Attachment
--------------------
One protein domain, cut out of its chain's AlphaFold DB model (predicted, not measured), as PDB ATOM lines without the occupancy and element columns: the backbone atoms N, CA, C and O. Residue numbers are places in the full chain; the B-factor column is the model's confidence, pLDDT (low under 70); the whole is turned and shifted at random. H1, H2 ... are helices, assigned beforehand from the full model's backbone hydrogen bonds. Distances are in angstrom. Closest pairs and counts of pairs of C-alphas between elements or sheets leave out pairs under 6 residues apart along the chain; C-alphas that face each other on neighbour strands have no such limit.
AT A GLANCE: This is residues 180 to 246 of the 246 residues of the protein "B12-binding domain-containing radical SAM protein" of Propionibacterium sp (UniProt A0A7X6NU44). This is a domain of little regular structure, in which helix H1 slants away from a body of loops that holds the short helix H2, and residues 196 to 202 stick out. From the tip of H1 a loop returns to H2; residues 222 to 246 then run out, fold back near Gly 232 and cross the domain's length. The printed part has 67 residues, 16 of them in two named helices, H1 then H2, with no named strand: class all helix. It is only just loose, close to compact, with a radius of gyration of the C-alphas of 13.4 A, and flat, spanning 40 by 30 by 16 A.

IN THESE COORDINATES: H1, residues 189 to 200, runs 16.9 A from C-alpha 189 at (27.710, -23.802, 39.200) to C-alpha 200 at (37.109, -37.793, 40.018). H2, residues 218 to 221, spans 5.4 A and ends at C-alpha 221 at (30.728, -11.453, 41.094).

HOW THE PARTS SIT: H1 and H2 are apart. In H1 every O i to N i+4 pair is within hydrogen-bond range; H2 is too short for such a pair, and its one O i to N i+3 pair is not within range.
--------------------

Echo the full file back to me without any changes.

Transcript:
One protein domain, cut out of its chain's AlphaFold DB model (predicted, not measured), as PDB ATOM lines without the occupancy and element columns: the backbone atoms N, CA, C and O. Residue numbers are places in the full chain; the B-factor column is the model's confidence, pLDDT (low under 70); the whole is turned and shifted at random. H1, H2 ... are helices, assigned beforehand from the full model's backbone hydrogen bonds. Distances are in angstrom. Closest pairs and counts of pairs of C-alphas between elements or sheets leave out pairs under 6 residues apart along the chain; C-alphas that face each other on neighbour strands have no such limit.
AT A GLANCE: This is residues 180 to 246 of the 246 residues of the protein "B12-binding domain-containing radical SAM protein" of Propionibacterium sp (UniProt A0A7X6NU44). This is a domain of little regular structure, in which helix H1 slants away from a body of loops that holds the short helix H2, and residues 196 to 202 stick out. From the tip of H1 a loop returns to H2; residues 222 to 246 then run out, fold back near Gly 232 and cross the domain's length. The printed part has 67 residues, 16 of them in two named helices, H1 then H2, with no named strand: class all helix. It is only just loose, close to compact, with a radius of gyration of the C-alphas of 13.4 A, and flat, spanning 40 by 30 by 16 A.

IN THESE COORDINATES: H1, residues 189 to 200, runs 16.9 A from C-alpha 189 at (27.710, -23.802, 39.200) to C-alpha 200 at (37.109, -37.793, 40.018). H2, residues 218 to 221, spans 5.4 A and ends at C-alpha 221 at (30.728, -11.453, 41.094).

HOW THE PARTS SIT: H1 and H2 are apart. In H1 every O i to N i+4 pair is within hydrogen-bond range; H2 is too short for such a pair, and its one O i to N i+3 pair is not within range.